12. Trip: 3 days north of Snoqualmie - Thomson W Ridge, Huckleberry W Face, Alaska, Kendall Trip Date: 08/11/2022 Trip Report: Blue collar alpinism. I am many things, and as a climber, only a few (tree beautifier and occasional murderer, recently unmotivated pebble wrestler, occasional *blue*collar*alpinist, and mostly a steep cave sport choss wrangler), and recently all of those climbers inside my earthly shell have been tugging around the term blue collar alpinism. All that goes with it - lack of aesthetics, a sugar bowlful of chossy andesite, a bunch of unpleasant walking, rarely visited (or often visted) summits, frequently climbed (or never climbed) paths to those summits. Actually, this term has been bouncing around my head since more than a year ago, when @JasonG off-handedly awarded myself and Zach the 'blue collar award of the week' for some stupid romp up Guye. I read trip reports on this site for truly outstanding ascents and FA's in the NC's, where ice and snow and rock collide for national-park-worthy pictorial territory - like @waynesaid at some point recently the golden age of the Cascades is now. I spent a delightful 5 or so hours once reading through a collection of TRs that @Blake collected on his blog more than a decade ago, so many under the radar hard, cool, scary, cutting edge routes going up in corners of the range yet-undiscovered. But as I venture from the truck to explore even more deeply my corner of the range, the 3 forks of the Snoqualmie (a blue-collar river if there ever was one), and find hidden crags, secret swimming pools, a wealth of dramatic glacier-carved terrain, rarely visited peaks, goat carcasses, hard new bolting & scrubbing experiences.... I am reminded how Cascadian they truly are. Walking up the PCT and staring over to the basin to the north of Alta Mountain: how many people have ever been there? It doesn't go anywhere, only a 800 foot bushwhack from Gold Creek or a chossy traverse & descent from Alta would get you there. And now that I've visited the Wasatch and other such ranges, I'm eternally grateful that this backyard I happen to have is so damn crazy. The Wasatch is predictable, the Rockies are predictable, the Sierra is predictable, but the Cascades deliver stunning amounts of unclimbed ridges, faces, steep heather slopes... yall know what I'm trying to say here... even along the PCT as far south as Snoqualmie Pass. Blue collar alpinism, yes! But blue collar in the best sense of the word. The idea for such a trip had been floating around since last year between Zach and I, and he finally lured me out of World Wall and the Actual Cave to sack up and ride the trail to the choss wonderland that is Thomson, Huckleberry and their compatriots. As we began tromping, heavily laden, up the Commonwealth trail, I thought more about the blue-collar nature and where it would lead after this trip: more 'white collar' climbing at WA Pass? Forays into the North Cascades to test our finger pads? Getting ahead of myself, I thought. We made great time to Gravel Lake and hurriedly pitched camp at 11am. Part 1: The Blue? Our first thought was to Thomson, and off we went to pluck it, I with a rope, Zach with a rack, and no one (yet) with the shivers. Bumblebee Pass was a slog after 8ish miles of hiking but thoughts of water in the basin gave wings to our feet. Immediately, we wished we'd camped there instead..... Surprisingly pleasant talus kept us moving up to the base of the west ridge. Zach took the first pitch sliding up through some discontinuous corners. It wasn't here where this realization came (that was back at camp Day 2 with a joint), but the andesite we have at the crest in this part of the world is a Blessing in Disguise. Granite doesn't overhang the way this metamorphosed andesite does. Finding the safe and clean path through a maze of chossy andesite roofs (so good if bolted, if only...) is a Blue gift from the mountain gods. I wholly appreciated the challenge of P2, though a small challenge it was, getting to pull a roof even at the end! Zach led up to the base of the slab mid-route, which provided good picture opportunity. Knowing the hard part (hard? more like Blue) to be behind us I romped on up the slab and pranced happily toward a steeper bit of choss - too much prancing perhaps, Zach called up behind me 'are you gonna put a piece in?' Doubtless it wouldn't hold, but that isn't sad, it is Blue, and a challenge to be appreciated. The belay ledge had a detatched block I threw two cams in and tried not to weight as Zach ran up to the false summit. Once in the notch, a further fun (Blue) pitch brought us to the final summit. A text was sent to let my sport-choss-wrangling buddies know that we weren't swallowed by the Blue just yet. The descent was straightforward, some raps, an inappropriately timed coiling of the rope, an inappropriately timed uncoiling of the rope, another rap, an appropriately timed coiling of the rope, and some marmot-like gamboling across the talus during which I decided I didn't want to hear anything for the rest of the trip that wasn't about marmots. Zach responded with 'a sizeable middle finger approaches.' Back to camp, swallowed food, water pumped, and the great chase of Sleep began as the Blue faded, and gave way to the Collar. Part 2: The Collar? I awoke to a chorus (that I neither heard nor heeded, but which was there all the same....): The Blue has been summitted and the Collar rises in your horizon to provide a test for the ages. Breakfast was eaten and a start was made at 7:30. (No indeed, an alpine start it was not...) Along the PCT heading north we made a simultaneous impulse decision to scramble the clean white granite ridge of Alaska Mtn. A pure joy to bring us back to reality: humans don't belong in the Andesite Choss World, and we tread there lightly and quickly. Back down the ridge we went and along to the west side of Joe Lake, where a decision was to be made. Toppling Tower sits on the ridge to the north of Edds Lake, which sits below the northeast side of Thomson and about 900 feet below the PCT. We had the thought of combining its summit with Huckleberry, that day, but peering over the ridge at the bushwhacking, and elevation, and talus, and then the climb, then the talus, the elevation, and the bushwhacking we'd have to do.... Huckleberry seemed a much more certain objective for the day, and less painful! What can I say... we're only human. (Certainty? Lack of Pain? Did the Collar win, so early in the day? Not so... a branch of the Collar provided a sunburst of humility we walked through with grace, leaving the true mountain to climb... being the true mountain itself.) So on to Huckleberry! I'd vaguely read this TR on the west face of Huckleberry being a more pleasant option than the classic east ridge. It was also closer to us, and I hate hiking. We dropped off the PCT in a nice meadow, leaving my pack for the return journey, as I took up the rope yet again. (And still, no shivers....) After a short detour where we realized we had no water and I returned to the pack for the filter so as not to raw dog dirty swamp puddle filth, we began up another talus field to a short 3rd class step, then delightfully into the shade, and not so delightfully into the mosquitoes. Bug Boy, we call him. I'd forgotten much about the TR except the pitch description, so we started, as directed, left of a large loose chimney. When Zach was halfway up the pitch, I started simuling to escape the mosquitoes, which were horrendous. It hurts to call them Collarful; too soon, they were simply horrendous. What was Collarful was the first pitches: vertical to overhanging tree and moss climbing up about 250 feet to a big ledge. At this point the Collar was upon us, and Zach and I were certain to be off route. I scouted the upper headwall for something that would go; there were cracks I was confident I could climb, but where would they lead me? Not to anywhere I could rappel from if necessary. Eventually, I traversed the ledge (and perhaps the Collar as well) to find exactly where we needed to be, at the base of a fourth class ramp. I lead and brought Zach up to below the final pitch, 2 small steep dihedrals cutting up to the summit. Now it was time for my superior rock skills to shine. While still folded in the Collar we may be, I saw the light on the outside and had only to claw my way skyward. I began up a dihedral placing on the left and the right. Standing in a stem for what must have been 10 minutes, I cleared dirt from a crack to place my first bomber piece of the day, a #1 in a well-attached big slab/block. With this confidence, I put my knee in my armpit, my right forearm on dirt, and mantled hard. Now I was standing on heather. The last dihedral looked BIG, and detatched, and overhanging, but not dirty. I bumped a #2 up the nice hand crack until the final moves. It was clear I could pull up and over, but how attached was the block above me? (The Collar had been flicked closed, and I was losing sight of the light...) The other option was a high step, roof pull, and mantle to the left. I extended the #2 and reajusted the placement to hopefully hold a fall. A cackle arose in my throat, remembering the adage about the Mox Peaks: 'If you don't like where the hold is, just pick it up and move it to where you do!' I warned Zach and started pulling holds of the ledge I was to mantle on, scrubbed some lichen off a foothold, and committed to the move. Rubber met the road, chalked fingers met welcome jugs, and I was on the summit. The descent was an adventure involving poor rappel anchors, limited tat, breaking old tat with my hands, and downclimbing 800 feet of scree. But by that point we were out of the Collar, and almost on to the Alpinism. (Or, from here on, the Alpinist.) Part 3: The Alpinist If there's one lesson we might've learned from the movie, was it 'know when to stop?' No, it wasn't, that kind of oversimplification does poor justice to LeClerc's memory, but it's the lesson I'm choosing to drag out and apply here. We could have gone on to Toppling Tower the next day; I'm not sure what was in Zach's head, but he clearly wanted it, and so did I. A rarely visited summit with many unknowns and challenging climbing? Of course we selfishly desired to have said we'd done it. The glory of such a climb is fleeting at best and nonexistent at the real state. But the lessons we'd internalized (never verbalized until now) through the Blue and the Collar were clear, when doing our little corner/pitiful imitation of blue-collar Cascades alpinism, know our limits. It wasn't the tower that would stop us in our tracks. Dropping over Bumblebee Pass and 1200 feet down to the lake, around the bushwhack of Edds, up to Toppling Tower itself, doing a climb, getting off some way or another (20 year old rap anchors?) then all that back again, then down the PCT 8 miles.... we simply weren't fast enough at navigating such blue collar Cascadian terrain. Such was the decision we tentatively made before we even went up Huckleberry. The ascent of the Berry Mountain confirmed it even more (the 3 hour descent) and when we awoke to mist and fog, we didn't even have to discuss plans. We ate, packed up, and headed homeward. A scramble up Kendall (which neither of us had enjoyed before) took some of the sting out of it, but there was no sting, really; 4 summits in 3 days plus 28-ish miles of travel is nothing to sneeze at for us at least. Thus ended the trip of the PCTfor Zach and I; we must have passed 130 people on the Saturday morning way out (big yikes...) Shakes at the Dairy Freeze, shower, and a long period of photo organizing and trip report writing, and here we are. If you read all that, thanks, it was essentially a very long way to justify posting this TR at all on what is increasingly a Cascadian all-star roster, so if you enjoyed this truly blue-collar trip report (if maybe not a blue collar trip? although I quite seriously tried to convince you it was), you're welcome. Anyone been up Toppling Tower recently? How was it? As I discovered 35 minutes ago, we did go the correct way up the west face of Huckleberry. Anyone else repeat that route in the last two decades? What was your experience? I think @Kuckuzka1 did a route on the south face maybe? How did that stack up? Gear Notes: we kept it pretty fuckin light Approach Notes: feet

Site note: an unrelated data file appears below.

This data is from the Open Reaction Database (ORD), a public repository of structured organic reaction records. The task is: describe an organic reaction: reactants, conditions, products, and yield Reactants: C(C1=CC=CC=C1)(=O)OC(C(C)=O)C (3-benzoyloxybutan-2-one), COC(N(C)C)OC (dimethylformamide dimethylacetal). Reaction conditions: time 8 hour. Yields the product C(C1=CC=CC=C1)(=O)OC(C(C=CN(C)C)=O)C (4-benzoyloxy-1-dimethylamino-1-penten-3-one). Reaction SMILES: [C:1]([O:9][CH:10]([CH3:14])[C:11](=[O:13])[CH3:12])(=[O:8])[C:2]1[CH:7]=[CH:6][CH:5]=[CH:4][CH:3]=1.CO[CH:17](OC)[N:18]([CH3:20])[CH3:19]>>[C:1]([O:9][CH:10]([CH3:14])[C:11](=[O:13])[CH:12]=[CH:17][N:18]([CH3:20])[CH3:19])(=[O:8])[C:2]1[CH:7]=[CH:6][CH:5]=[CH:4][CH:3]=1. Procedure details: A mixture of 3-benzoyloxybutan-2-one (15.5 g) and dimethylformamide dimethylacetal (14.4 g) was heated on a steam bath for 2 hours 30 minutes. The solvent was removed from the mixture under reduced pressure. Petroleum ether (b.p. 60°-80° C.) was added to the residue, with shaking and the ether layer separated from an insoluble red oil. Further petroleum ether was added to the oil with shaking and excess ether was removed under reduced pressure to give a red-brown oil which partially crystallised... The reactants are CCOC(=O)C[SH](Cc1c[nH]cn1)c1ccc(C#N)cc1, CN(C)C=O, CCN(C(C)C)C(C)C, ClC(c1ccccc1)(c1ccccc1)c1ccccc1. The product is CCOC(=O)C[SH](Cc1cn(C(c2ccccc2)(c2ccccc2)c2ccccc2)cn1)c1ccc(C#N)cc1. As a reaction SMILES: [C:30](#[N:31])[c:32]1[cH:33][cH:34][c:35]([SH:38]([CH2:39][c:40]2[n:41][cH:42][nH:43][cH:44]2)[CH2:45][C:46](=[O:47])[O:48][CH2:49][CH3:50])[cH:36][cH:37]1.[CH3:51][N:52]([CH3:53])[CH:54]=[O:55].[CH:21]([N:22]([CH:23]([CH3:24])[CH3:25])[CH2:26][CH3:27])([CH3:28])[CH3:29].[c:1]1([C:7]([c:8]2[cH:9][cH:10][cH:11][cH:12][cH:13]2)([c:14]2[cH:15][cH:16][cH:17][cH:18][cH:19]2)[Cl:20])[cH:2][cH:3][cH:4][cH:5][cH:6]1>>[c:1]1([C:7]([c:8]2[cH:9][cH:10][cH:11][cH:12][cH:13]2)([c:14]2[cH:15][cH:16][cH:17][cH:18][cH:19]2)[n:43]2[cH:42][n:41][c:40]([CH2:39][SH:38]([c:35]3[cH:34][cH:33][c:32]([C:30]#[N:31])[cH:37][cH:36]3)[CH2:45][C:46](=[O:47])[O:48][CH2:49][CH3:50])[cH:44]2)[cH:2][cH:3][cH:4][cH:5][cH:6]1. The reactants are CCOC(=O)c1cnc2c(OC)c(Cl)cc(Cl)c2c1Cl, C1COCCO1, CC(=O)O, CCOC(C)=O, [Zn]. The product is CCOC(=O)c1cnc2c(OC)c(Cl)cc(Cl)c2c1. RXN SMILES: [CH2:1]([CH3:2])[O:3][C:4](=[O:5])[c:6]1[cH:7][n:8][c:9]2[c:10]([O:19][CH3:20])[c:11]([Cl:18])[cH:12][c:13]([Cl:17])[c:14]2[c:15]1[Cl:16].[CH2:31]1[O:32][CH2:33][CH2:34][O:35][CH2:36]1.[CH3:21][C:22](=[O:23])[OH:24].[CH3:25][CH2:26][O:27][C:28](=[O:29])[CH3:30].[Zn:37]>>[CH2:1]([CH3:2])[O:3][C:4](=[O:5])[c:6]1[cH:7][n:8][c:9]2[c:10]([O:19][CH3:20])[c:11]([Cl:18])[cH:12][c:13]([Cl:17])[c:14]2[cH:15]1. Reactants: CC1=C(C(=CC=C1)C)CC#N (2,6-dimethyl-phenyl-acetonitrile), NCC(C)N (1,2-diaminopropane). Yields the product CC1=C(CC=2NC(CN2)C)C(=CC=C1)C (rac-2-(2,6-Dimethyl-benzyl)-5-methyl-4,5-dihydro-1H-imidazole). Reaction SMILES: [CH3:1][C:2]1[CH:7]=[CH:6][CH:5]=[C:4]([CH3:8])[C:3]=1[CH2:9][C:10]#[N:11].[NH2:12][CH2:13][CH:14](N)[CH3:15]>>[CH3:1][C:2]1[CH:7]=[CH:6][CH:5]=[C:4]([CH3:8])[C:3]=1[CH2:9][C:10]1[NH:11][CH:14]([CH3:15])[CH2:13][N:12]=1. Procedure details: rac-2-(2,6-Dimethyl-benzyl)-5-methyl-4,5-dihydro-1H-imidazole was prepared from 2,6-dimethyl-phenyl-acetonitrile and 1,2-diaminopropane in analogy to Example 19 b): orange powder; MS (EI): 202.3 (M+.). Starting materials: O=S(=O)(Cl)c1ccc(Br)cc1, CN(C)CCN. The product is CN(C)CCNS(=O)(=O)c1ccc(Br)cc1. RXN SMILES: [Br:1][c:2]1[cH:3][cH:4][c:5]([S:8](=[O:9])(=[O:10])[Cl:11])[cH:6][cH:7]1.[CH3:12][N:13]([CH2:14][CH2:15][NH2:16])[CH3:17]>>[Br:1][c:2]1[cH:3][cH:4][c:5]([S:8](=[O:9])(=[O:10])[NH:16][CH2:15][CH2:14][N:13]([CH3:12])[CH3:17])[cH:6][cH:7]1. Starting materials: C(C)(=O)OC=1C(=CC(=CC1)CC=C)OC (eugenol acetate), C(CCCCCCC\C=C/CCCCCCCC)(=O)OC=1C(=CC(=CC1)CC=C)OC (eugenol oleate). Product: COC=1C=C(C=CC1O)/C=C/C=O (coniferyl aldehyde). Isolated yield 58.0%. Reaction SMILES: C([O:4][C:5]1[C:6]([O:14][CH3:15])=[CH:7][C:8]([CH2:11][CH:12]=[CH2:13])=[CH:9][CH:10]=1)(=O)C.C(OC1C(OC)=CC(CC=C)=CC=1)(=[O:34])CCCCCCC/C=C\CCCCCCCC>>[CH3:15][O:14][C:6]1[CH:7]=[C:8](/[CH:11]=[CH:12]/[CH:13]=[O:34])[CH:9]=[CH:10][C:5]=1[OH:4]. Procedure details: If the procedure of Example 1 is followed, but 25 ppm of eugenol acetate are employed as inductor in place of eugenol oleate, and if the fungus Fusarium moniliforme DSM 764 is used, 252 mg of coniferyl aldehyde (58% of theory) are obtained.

13. And the end of the story is Rad bailed on Trevor and my invitation to the Actual Cave the next day....